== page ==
Identifying ports in use on Windows via Powershell
Apr 8, 2020


Occasionally you might find yourself struggling to launch an application or website that you’ve been building locally, due to a port conflict issue. If you’re unable to change the port on either of the applications, you then find yourself in the predicament of trying to figure out which application it is that is using said port, so you can see if its an app that isn’t essential and can therefore be closed allowing you to continue your original task.

In Powershell (or command prompt), you can get a list of ports that are currently in use by running

netstat -a

The output will look something like this:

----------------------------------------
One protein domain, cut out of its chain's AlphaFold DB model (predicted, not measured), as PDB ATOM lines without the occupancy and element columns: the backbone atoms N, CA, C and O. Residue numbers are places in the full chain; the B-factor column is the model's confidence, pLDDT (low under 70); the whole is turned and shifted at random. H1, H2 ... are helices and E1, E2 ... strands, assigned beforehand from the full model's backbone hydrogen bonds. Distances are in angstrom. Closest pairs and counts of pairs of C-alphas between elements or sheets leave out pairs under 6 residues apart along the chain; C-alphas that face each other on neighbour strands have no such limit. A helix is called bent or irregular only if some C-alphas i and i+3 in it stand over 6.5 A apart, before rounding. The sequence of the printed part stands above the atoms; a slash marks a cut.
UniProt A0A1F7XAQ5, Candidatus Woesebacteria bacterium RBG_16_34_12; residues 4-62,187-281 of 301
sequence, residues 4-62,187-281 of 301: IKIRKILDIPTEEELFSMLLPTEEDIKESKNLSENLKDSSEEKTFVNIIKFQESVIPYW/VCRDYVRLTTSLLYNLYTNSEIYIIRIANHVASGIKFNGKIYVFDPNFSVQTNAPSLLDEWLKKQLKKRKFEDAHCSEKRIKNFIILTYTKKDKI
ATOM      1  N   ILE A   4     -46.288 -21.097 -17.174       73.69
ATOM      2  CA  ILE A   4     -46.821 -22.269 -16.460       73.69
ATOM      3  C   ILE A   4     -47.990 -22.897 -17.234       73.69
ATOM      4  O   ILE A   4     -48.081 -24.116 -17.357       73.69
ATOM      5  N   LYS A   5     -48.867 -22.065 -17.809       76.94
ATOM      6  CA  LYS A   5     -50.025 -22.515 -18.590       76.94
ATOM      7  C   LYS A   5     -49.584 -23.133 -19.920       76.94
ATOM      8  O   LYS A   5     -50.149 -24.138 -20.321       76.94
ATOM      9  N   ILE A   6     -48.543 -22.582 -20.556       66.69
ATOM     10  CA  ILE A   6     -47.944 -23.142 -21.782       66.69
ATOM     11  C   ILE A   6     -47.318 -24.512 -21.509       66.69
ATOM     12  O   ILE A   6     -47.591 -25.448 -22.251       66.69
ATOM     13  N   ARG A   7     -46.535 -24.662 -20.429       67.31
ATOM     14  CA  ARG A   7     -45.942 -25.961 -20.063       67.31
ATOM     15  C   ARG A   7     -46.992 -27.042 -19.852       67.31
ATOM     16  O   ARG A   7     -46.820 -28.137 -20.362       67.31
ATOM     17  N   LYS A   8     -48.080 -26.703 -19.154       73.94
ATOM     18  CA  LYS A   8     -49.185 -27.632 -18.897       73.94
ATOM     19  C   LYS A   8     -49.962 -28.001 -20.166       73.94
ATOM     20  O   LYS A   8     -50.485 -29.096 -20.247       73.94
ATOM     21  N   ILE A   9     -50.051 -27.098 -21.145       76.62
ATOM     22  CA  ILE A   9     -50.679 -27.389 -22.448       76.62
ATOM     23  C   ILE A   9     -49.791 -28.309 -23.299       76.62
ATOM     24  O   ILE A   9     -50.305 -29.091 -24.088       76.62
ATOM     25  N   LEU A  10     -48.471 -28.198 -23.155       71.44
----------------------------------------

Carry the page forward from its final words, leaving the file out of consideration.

We’re able to filter this list, if we run the following command

netstat -aon | findstr "4000"

The output returned will look like this:

Identifying the process the port belongs too

OK, that last column on the right (which has 22344 in the above screen-shot), tells use the PID (process ID) of whichever application is using the port.

Using the following command, we can filter by the PID we’ve just obtained

tasklist | findstr 22344

which will yield an output like the below

This tells me that its Docker that is using the port 4000.